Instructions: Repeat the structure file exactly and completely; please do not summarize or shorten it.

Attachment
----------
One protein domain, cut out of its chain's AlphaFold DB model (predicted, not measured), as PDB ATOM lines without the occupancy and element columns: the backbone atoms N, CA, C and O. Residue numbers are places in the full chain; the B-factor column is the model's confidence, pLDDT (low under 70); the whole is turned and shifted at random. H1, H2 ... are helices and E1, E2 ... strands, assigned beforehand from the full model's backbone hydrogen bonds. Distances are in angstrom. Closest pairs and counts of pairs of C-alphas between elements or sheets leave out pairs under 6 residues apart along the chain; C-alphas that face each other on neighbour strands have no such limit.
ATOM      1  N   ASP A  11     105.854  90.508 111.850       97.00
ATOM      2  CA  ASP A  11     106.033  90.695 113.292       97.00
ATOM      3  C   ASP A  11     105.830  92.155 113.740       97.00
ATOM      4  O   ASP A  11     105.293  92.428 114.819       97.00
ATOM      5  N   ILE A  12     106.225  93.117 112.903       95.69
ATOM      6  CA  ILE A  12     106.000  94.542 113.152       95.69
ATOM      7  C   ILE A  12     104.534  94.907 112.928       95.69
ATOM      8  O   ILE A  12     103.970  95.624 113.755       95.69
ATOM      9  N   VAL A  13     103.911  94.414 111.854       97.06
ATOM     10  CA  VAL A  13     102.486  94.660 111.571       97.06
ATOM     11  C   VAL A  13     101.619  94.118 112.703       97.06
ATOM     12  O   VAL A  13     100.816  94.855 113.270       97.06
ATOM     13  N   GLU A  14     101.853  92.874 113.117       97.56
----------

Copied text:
One protein domain, cut out of its chain's AlphaFold DB model (predicted, not measured), as PDB ATOM lines without the occupancy and element columns: the backbone atoms N, CA, C and O. Residue numbers are places in the full chain; the B-factor column is the model's confidence, pLDDT (low under 70); the whole is turned and shifted at random. H1, H2 ... are helices and E1, E2 ... strands, assigned beforehand from the full model's backbone hydrogen bonds. Distances are in angstrom. Closest pairs and counts of pairs of C-alphas between elements or sheets leave out pairs under 6 residues apart along the chain; C-alphas that face each other on neighbour strands have no such limit.
ATOM      1  N   ASP A  11     105.854  90.508 111.850       97.00
ATOM      2  CA  ASP A  11     106.033  90.695 113.292       97.00
ATOM      3  C   ASP A  11     105.830  92.155 113.740       97.00
ATOM      4  O   ASP A  11     105.293  92.428 114.819       97.00
ATOM      5  N   ILE A  12     106.225  93.117 112.903       95.69
ATOM      6  CA  ILE A  12     106.000  94.542 113.152       95.69
ATOM      7  C   ILE A  12     104.534  94.907 112.928       95.69
ATOM      8  O   ILE A  12     103.970  95.624 113.755       95.69
ATOM      9  N   VAL A  13     103.911  94.414 111.854       97.06
ATOM     10  CA  VAL A  13     102.486  94.660 111.571       97.06
ATOM     11  C   VAL A  13     101.619  94.118 112.703       97.06
ATOM     12  O   VAL A  13     100.816  94.855 113.270       97.06
ATOM     13  N   GLU A  14     101.853  92.874 113.117       97.56